Footnote Shortcut

Use case or problem

I use Obsidian to take school notes, write essays and so on, and I find myself needing to add frequent footnotes. Currently, to add a new footnote, I need to:

  • scroll to the bottom to check how many footnotes I already have
  • type [^n] in the body of the note, where n is the next number
  • move to the end of the note, type [^n] again, and then add my citation.

Proposed solution

It would be convenient to have a shortcut to automate these steps. In particular, I envision that the shortcut would:

  • using the smallest natural number n that has not yet been used for a footnote, add [^n] at the insertion point
  • add [^n] to the end of the note, and move the insertion point there.

Since I began using it a few months ago, I’ve found Obsidian to be an incredibly useful tool. Thank you to those who are working to make it even better!

2 Likes

Agreed, this feature should be handy to users heavily relying on footnotes.

Also, I don’t think there’s an easy solution to do this using other apps, e.g. a text expansion or a scripting app. It would be best to implement it as a core functionality of Obsidian, or as a third-party plugin.

I use a template for this, you actually don’t need to number footnotes at all, and you don’t need their

  • declaration [^1]
    and
  • definition [^1]: content
    separate.

if you insert ^[content here] inline with your text the footnotes auto-number based on the order in which they appear in the text top to bottom.

With the content inside the footnote itself, it still displays EXACTLY the same as the method you’re using.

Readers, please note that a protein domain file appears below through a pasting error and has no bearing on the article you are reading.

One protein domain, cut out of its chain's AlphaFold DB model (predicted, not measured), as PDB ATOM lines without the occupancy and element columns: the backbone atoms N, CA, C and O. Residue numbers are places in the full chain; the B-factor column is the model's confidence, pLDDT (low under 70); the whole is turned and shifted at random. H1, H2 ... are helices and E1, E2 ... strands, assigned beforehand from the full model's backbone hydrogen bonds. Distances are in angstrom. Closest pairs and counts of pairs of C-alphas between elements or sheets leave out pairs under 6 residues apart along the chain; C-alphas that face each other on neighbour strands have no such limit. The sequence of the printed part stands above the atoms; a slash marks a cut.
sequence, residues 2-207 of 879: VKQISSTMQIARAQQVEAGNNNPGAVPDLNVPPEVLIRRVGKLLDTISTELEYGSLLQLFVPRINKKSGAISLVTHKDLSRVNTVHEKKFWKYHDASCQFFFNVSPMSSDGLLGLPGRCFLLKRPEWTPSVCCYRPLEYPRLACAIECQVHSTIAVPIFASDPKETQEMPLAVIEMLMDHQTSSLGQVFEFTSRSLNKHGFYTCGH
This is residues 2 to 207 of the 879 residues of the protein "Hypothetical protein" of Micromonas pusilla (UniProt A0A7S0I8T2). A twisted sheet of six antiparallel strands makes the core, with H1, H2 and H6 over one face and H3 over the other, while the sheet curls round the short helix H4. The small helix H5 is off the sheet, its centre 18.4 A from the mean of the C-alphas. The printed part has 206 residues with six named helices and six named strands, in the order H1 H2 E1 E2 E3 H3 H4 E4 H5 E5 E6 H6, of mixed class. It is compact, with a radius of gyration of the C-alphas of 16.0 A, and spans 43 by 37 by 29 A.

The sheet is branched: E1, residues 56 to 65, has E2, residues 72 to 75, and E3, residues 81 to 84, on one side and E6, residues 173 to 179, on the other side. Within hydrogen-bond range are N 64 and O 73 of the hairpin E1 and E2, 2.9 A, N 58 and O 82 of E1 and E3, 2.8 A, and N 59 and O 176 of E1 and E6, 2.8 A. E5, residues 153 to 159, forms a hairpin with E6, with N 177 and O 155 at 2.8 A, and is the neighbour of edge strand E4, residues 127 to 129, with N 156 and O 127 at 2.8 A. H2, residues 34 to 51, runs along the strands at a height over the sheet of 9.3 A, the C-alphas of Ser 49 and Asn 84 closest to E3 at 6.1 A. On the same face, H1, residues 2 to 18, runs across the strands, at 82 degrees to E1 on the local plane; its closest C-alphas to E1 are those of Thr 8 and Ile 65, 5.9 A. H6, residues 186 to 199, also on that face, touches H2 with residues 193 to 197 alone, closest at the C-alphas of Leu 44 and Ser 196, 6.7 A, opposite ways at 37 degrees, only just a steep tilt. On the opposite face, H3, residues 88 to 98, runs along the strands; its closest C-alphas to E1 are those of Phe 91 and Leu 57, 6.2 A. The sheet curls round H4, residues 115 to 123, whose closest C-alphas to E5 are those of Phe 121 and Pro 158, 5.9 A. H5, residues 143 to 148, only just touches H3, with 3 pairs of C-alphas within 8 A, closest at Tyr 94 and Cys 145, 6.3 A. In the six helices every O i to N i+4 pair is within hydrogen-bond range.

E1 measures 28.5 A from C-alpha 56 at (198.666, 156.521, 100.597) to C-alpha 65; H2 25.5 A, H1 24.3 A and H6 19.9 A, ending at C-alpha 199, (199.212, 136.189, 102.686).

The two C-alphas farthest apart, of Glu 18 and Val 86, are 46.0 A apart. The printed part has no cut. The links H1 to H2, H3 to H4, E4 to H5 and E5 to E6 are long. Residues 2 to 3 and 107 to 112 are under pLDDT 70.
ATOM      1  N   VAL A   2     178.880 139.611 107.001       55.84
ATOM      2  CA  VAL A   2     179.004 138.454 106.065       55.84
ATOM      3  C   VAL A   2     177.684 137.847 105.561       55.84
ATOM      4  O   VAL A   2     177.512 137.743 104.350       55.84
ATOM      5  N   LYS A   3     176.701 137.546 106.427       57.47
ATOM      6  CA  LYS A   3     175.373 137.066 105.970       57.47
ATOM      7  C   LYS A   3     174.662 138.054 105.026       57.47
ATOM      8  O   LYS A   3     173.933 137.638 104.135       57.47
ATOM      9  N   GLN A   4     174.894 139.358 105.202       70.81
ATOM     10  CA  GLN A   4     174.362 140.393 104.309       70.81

Hell, I even embed links in my footnotes like this: ^[[[Here is a note]]] and it works just the same other than this minor issue in edit mode: First link in footnotes is not properly recognized

the template I insert for this is just called: fn.md with the contents of ^[] and that’s all I do for easy footnotes :slight_smile:

3 Likes

Thank you! ^[content] is much better than my current method, and in most situations (especially once the bug in edit mode is fixed) I can imagine it being better than the hotkey I suggested. I plan to start using it.

With that said, there are still situations where it’s useful to be able to quickly put things in footnotes at the bottom of a note. I spend most of my time in edit mode, and things get a bit hard to (visually) parse if URLs, lengthy asides, etc. are encoded in the body of the note.

This is just a feature that I was surprised not to find among the hotkeys in Obsidian’s preferences, as it seems pretty simple to implement.